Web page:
Inexplicable decisions caused a Proteas slump to 220 all out on the first day of the Test against Pakistan in Karachi, only for their bowlers to excel and put them in charge.
The Proteas predicted that the Karachi wicket would be typically sub-continent – dry, slow and low. They knew spin would play a big role, and Faf du Plessis stressed the importance of having the skills to rotate strike against Pakistan’s spinners, or risk digging themselves into a pressure-laden hole.
They did none of that, instead capitulating in a heap, attributable to schoolboys run judgement and unnecessarily aggressive shots. Their total of 220 was well below par, but the bowlers excelled, taking three wickets in the last session, including that of skipper Babar Azam.
It sets the Proteas up for a strong second day, when for most of the opening day their batting did little to inspire confidence.
They won the toss and elected to bat, giving them the best of the Karachi track. The Proteas openers shot out of the gates, exploiting favourable conditions to their advantage. However, Aiden Markram got a beast of a delivery from Shaheen Afridi, which caught his edge and spat to second slip where Imraan Butt took a blinder.
Despite this, none of the attacking intent was lost, with Elgar and new partner Rassie van der Dussen jumping on every opportunity to score. Van der Dussen looked in complete control, as he often does, but inexplicably set off for a single after hitting the ball directly to the mid-off fielder. Elgar stood his ground, leaving Van der Dussen scrambling to get back into his crease. He didn’t, and South Africa were 63-2.
With the Proteas in a transitionary phase, Elgar and Faf du Plessis have become the team’s key batsmen and, as they did against Sri Lanka, they once again anchored the innings after early setbacks, the tourists on 94-2 at lunch.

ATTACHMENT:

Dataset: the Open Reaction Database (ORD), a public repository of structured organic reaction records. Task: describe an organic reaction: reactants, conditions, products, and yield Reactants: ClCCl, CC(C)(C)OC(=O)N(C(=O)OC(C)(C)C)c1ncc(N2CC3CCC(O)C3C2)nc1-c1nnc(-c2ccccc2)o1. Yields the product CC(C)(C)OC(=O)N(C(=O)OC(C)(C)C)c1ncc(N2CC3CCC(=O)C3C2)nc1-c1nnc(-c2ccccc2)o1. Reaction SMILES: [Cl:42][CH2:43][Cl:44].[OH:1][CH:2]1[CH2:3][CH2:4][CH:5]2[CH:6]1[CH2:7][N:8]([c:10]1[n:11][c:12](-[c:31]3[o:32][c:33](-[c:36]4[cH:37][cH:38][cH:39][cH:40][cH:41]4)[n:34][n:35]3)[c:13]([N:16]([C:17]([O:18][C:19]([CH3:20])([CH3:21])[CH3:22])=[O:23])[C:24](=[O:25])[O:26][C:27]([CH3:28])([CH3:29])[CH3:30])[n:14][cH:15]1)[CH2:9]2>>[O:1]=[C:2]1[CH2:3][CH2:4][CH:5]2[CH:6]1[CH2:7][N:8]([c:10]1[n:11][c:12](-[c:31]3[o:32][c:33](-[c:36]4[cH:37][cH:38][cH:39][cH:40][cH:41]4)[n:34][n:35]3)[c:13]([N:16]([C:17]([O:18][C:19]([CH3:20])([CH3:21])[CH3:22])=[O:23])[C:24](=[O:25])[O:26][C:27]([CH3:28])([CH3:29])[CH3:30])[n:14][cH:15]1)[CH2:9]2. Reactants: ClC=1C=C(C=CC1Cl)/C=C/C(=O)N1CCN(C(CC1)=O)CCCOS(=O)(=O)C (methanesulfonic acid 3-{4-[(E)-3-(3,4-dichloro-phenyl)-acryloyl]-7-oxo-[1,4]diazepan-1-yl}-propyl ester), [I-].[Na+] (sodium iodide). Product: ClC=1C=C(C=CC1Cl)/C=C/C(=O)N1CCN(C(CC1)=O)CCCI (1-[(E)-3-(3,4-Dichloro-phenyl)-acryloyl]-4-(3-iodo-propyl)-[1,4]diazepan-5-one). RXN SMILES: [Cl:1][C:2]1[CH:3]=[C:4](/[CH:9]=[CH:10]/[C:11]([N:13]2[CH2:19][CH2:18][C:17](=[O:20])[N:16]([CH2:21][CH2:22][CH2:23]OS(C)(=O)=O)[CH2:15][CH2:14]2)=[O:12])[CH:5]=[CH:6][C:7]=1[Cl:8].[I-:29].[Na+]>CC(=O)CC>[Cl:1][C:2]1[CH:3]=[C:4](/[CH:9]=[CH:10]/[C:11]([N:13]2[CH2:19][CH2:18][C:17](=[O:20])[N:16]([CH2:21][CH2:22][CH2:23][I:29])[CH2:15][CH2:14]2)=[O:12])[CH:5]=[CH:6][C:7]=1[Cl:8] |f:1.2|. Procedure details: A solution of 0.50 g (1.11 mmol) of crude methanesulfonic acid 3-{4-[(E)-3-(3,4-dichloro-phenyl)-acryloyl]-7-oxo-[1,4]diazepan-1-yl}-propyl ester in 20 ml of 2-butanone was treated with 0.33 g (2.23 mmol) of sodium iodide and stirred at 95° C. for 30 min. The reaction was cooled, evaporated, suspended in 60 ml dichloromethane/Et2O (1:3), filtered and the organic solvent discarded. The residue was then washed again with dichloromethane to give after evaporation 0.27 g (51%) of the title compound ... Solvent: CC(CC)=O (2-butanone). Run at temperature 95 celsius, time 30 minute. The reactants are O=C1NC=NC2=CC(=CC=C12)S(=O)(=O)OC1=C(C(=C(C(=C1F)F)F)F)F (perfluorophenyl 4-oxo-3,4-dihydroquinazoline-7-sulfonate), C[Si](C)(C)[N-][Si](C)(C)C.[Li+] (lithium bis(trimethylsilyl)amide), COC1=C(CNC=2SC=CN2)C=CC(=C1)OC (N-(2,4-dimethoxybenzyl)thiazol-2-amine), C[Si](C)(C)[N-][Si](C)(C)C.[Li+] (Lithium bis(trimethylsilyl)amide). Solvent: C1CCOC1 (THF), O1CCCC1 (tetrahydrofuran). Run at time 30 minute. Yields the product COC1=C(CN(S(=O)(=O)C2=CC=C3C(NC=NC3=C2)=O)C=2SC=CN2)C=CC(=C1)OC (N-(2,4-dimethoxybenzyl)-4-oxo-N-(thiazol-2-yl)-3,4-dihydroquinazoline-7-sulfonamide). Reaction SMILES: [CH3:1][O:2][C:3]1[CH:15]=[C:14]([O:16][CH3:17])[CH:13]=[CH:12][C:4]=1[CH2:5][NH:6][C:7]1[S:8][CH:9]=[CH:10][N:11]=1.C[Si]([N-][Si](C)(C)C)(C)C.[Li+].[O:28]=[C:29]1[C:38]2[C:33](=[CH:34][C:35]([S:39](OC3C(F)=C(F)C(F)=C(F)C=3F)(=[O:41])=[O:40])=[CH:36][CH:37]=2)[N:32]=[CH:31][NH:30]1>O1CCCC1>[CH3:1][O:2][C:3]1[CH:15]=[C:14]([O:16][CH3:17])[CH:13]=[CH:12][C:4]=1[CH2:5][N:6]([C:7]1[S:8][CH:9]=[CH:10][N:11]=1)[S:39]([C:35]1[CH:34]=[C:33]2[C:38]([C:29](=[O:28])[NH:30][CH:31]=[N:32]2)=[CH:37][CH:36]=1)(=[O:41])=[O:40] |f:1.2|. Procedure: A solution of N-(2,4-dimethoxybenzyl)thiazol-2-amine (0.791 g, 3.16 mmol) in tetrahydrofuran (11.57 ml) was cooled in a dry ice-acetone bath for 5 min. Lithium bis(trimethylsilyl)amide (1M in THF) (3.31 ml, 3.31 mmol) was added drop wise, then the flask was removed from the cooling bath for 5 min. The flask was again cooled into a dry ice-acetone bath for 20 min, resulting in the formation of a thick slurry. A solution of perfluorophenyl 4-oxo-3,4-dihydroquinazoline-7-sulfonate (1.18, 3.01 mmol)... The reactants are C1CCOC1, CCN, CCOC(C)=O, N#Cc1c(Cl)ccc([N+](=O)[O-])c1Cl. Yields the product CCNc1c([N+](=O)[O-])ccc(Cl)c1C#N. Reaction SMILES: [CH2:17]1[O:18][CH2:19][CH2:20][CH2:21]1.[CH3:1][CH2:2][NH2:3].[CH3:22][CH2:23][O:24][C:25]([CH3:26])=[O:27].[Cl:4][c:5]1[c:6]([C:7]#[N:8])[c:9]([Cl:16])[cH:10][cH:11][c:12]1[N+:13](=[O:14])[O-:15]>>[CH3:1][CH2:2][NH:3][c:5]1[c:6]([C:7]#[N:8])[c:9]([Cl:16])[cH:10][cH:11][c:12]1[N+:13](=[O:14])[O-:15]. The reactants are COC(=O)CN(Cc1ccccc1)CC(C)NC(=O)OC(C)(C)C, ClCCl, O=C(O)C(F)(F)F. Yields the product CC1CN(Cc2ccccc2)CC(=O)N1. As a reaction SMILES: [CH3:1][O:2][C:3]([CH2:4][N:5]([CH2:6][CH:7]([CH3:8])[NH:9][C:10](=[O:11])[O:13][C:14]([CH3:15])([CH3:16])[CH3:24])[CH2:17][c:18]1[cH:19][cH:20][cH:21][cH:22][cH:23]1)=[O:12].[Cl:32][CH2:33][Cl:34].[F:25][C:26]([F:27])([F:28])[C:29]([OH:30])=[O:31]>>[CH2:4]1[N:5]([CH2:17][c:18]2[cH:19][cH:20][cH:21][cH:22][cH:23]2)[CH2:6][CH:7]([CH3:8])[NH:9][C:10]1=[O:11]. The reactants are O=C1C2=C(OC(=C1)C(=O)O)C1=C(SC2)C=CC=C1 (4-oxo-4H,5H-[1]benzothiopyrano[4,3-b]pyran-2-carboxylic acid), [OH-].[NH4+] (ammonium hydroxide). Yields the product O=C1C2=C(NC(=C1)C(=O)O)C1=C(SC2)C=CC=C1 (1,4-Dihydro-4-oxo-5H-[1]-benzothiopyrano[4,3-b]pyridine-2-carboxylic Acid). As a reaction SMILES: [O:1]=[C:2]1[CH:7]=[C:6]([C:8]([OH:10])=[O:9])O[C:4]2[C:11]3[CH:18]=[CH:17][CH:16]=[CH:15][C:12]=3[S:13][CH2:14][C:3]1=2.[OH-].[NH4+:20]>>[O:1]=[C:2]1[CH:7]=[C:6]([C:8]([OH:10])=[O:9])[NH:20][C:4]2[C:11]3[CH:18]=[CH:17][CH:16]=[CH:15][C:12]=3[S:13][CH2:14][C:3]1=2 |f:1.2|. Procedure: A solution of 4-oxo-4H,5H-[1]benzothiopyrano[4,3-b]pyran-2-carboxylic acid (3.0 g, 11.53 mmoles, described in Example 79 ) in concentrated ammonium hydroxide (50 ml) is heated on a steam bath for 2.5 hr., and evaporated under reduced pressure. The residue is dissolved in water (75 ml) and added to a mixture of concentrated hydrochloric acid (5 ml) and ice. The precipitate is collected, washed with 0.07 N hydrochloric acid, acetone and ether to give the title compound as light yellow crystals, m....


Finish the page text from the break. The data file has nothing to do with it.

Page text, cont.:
The Proteas then endured a nightmare middle session during which they lost four wickets for just 85 runs. Du Plessis got a gem from Yasir Shah that turned and brushed his outside edge before being caught by the wicketkeeper. However, the rest of the batters need a serious dose of introspection.
Elgar, usually so composed, slashed wildly at a wide delivery to knick off. Then, inexplicably, Quinton de Kock heaved across the line of a spinning delivery, only to toe it to midwicket. It was a disgraceful effort by the skipper of a side in trouble.
Temba Bavuma and George Linde then brought some stability to affairs, but that all ended when the former attempted a second run while the fielder had the ball in his hand. That left the Proteas on 179-6 at tea and exposed a long tail.
It was all over soon after the break, Linde holing out in the deep, while the remainder of the Proteas batsmen simply couldn’t deal with Shah’s quality.
Kagiso Rabada helped the Proteas find some joy in an otherwise awful day. The fast bowler looks rested and potent and he will be key to the Proteas’ fortunes in this tour.
He cleaned up opener Adib Ali with a back-of-a-length delivery that stayed fairly low, then got Butt with a vicious delivery that struck his glove and floated to backward square leg.
Azhar Ali and Babar Azam looked comfortable against the seamers thereafter, though, but Keshav Maharaj and Anrich Nortje struck within three balls of each other to leave Pakistan reeling at 33-4 at the close of play.